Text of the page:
Psychological/emotional portraits of my dollself. Myself calm as I go up in (mental?) flames. A happy man drowning in love?
Making a doll of oneself is an act of real psychological healing and of possible personal danger. To be liberated from one’s own appearance — to see and feel what one always feels to be a part of oneself, one’s own looks embodied in an outside thing, a little homunculus, separated from one’s own flesh and blood, out in the world — brings a sense of freedom, and with it, some feeling of imminent danger.
A little plastic offspring… in love, in pain, pissed off, ecstatic. I want to help him, but I don’t know how. And I don’t even know what to call him. I hope he’s alright. Maybe he will do the things that I’ve always dreamed of… and maybe he’ll suffer the accidents of fate that I’ve avoided.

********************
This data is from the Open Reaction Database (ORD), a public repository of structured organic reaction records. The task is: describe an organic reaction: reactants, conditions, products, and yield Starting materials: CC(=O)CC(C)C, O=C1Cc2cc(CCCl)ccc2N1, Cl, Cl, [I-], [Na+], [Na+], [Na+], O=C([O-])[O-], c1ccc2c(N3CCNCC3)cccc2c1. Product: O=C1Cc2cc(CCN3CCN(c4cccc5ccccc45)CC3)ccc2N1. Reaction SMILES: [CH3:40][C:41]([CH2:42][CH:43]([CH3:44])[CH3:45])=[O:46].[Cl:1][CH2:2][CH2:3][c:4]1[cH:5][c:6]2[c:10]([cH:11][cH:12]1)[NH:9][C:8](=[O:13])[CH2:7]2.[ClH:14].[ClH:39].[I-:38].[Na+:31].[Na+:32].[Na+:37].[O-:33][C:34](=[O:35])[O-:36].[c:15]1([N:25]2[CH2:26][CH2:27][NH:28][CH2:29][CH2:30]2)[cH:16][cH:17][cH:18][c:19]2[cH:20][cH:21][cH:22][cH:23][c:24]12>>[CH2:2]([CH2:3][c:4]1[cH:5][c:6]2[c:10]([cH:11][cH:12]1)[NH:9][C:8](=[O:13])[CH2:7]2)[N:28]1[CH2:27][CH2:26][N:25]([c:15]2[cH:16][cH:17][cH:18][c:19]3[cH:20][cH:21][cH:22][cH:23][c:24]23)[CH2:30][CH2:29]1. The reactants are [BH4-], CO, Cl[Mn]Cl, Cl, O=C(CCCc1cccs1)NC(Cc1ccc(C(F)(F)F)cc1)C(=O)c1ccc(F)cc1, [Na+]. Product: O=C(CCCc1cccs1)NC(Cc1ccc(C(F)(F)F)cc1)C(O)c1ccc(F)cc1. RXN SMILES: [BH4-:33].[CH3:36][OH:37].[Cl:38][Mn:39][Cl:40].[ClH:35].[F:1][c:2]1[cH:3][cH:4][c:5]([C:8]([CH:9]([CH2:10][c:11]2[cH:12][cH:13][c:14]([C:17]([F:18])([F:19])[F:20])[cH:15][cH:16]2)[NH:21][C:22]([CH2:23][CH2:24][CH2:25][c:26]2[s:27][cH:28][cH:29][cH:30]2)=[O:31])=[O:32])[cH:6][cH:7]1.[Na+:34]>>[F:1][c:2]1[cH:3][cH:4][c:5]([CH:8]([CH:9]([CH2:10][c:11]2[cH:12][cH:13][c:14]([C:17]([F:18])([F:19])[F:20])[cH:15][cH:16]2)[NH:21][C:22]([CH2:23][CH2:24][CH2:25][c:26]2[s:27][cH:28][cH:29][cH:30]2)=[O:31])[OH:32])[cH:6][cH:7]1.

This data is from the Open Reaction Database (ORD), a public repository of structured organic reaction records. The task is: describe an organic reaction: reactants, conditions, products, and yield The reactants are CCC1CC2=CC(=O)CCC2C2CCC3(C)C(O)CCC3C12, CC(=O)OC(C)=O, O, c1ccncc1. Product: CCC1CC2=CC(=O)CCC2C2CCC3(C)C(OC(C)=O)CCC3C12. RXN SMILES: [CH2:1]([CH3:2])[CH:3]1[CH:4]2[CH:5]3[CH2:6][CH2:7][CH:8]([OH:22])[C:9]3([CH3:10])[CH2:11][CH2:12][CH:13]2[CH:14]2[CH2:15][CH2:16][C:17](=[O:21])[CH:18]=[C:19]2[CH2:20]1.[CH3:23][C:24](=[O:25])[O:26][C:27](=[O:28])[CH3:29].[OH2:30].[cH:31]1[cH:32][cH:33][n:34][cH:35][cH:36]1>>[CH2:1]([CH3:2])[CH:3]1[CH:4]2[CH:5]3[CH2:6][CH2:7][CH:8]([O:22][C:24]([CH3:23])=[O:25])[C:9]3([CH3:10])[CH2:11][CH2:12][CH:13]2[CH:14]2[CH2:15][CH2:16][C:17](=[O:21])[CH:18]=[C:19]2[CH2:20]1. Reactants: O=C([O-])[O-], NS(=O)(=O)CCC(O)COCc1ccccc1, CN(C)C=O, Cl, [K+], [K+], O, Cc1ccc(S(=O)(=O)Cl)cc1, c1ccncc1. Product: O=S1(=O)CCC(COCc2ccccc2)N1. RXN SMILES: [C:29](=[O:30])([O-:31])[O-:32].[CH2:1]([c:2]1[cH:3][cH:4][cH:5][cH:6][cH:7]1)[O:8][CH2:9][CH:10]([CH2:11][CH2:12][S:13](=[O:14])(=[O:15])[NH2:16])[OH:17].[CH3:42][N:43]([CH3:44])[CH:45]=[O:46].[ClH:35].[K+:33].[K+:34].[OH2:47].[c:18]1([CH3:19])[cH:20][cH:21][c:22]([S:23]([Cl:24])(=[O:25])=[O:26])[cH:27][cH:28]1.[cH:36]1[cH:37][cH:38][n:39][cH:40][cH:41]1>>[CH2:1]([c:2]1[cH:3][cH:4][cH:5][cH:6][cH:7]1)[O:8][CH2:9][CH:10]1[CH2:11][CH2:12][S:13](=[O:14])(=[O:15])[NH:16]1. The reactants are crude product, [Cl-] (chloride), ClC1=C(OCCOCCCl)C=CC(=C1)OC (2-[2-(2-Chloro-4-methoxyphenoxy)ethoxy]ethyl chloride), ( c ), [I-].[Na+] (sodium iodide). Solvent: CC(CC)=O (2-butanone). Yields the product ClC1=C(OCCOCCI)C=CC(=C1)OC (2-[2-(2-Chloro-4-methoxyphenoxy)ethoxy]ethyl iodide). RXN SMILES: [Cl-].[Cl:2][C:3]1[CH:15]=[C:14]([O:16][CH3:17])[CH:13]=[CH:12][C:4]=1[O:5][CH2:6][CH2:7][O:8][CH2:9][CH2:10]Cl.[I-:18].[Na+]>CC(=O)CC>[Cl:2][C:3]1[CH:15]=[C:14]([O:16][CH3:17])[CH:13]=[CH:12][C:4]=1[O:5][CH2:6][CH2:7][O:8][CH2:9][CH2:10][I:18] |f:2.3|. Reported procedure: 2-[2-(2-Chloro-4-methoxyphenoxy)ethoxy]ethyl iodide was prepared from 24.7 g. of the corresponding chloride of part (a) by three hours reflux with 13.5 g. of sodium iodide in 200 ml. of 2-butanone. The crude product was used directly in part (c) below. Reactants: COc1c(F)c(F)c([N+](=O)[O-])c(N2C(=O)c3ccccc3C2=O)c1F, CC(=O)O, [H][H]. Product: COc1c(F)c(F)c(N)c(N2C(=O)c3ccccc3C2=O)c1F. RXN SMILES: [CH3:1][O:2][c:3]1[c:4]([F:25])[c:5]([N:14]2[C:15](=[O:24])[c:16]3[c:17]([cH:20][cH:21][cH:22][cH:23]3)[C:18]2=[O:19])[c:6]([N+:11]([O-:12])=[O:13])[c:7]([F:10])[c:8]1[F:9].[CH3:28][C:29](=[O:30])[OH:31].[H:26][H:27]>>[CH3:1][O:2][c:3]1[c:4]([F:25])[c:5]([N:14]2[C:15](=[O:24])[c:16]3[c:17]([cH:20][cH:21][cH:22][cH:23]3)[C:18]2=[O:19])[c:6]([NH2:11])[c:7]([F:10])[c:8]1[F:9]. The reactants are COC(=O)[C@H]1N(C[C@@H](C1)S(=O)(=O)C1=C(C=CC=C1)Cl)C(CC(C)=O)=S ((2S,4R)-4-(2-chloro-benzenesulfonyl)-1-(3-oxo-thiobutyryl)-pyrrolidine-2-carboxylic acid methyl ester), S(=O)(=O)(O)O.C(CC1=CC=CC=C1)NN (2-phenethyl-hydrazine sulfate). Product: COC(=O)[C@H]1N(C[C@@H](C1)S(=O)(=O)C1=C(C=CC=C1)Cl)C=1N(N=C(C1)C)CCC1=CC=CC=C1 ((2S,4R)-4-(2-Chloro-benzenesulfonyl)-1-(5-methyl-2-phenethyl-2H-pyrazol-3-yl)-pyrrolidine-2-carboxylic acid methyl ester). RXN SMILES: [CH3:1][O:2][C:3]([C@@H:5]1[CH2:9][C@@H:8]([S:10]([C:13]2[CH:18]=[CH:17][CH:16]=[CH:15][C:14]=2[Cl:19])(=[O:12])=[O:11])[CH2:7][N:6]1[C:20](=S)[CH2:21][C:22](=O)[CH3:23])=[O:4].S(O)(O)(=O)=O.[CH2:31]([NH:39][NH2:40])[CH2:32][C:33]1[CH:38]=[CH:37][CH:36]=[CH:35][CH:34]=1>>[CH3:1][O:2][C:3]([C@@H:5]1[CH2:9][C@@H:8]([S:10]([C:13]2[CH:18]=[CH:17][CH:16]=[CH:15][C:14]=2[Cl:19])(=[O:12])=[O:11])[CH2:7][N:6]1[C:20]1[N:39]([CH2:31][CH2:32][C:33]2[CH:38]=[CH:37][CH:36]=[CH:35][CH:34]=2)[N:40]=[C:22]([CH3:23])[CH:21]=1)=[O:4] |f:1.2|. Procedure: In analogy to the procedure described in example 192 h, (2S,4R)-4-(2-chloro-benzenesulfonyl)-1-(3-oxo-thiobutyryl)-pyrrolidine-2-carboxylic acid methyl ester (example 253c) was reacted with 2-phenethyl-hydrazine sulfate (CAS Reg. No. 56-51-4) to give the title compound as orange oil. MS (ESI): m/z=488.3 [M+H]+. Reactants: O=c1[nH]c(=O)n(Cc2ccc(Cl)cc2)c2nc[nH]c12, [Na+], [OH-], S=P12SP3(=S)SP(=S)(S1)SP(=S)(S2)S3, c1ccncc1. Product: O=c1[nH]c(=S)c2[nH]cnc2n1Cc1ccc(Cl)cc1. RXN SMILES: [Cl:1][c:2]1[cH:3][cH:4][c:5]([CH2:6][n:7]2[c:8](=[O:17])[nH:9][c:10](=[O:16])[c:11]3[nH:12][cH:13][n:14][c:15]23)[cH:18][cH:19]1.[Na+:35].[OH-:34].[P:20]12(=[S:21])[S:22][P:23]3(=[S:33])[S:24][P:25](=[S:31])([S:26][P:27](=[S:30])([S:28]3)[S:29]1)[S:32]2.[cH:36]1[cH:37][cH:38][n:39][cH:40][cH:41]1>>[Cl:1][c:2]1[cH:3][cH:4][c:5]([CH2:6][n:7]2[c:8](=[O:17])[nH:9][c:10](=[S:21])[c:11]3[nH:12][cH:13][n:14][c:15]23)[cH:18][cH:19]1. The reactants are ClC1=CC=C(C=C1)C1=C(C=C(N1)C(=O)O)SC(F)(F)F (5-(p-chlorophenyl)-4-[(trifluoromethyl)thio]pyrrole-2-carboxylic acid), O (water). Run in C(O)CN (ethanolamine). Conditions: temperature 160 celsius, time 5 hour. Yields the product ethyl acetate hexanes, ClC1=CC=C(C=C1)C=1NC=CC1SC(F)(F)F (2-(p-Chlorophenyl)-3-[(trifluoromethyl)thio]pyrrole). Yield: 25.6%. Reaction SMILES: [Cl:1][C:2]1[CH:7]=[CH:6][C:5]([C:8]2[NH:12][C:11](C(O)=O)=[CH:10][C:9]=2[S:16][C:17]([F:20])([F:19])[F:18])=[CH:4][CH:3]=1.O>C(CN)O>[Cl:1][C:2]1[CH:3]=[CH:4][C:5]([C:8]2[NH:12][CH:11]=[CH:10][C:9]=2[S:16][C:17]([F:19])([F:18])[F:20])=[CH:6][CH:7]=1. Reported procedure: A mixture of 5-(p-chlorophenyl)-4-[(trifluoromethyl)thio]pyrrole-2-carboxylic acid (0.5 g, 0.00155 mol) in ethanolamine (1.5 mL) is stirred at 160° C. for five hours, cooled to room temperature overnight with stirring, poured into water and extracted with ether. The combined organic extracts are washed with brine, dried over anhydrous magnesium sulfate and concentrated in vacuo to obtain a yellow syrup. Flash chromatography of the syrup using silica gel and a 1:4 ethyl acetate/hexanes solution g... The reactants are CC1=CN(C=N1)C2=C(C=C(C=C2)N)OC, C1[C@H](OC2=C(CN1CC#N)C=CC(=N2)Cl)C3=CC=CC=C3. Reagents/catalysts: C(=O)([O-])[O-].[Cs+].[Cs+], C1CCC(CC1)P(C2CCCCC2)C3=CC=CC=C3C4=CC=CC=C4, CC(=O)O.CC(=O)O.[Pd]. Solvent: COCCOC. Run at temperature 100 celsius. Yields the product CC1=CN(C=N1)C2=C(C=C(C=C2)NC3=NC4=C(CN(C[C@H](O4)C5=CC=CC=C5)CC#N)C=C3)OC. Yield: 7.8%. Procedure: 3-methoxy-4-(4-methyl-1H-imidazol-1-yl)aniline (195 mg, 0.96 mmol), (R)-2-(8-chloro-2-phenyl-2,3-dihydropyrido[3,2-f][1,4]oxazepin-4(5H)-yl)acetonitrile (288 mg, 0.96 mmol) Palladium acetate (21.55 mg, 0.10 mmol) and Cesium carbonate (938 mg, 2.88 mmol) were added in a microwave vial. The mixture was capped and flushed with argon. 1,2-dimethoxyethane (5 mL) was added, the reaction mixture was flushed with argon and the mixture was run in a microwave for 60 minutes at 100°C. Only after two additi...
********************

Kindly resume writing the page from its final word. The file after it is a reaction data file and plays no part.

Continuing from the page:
It was first attempted with computers. I had my head scanned with a laser in Emeryville, Ca., but in the end the Luddites won this round. We ended up, the designer Stephan Sagmeister and I, begging Yuji Yoshimoto who makes giant super realistic plastic candy bars and Cheerios for Saturday morning commercials, to sculpt real dolls of me expressing four of my typical moods — pissed off, crying, stupidly happy and dull gaze.s. The result had just the right amount of unreality. It was really odd, as you might expect, to see my little self, to hold my little self (no Little Elvis jokes please!) and to see him packed away in his little bubble-wrap coffin.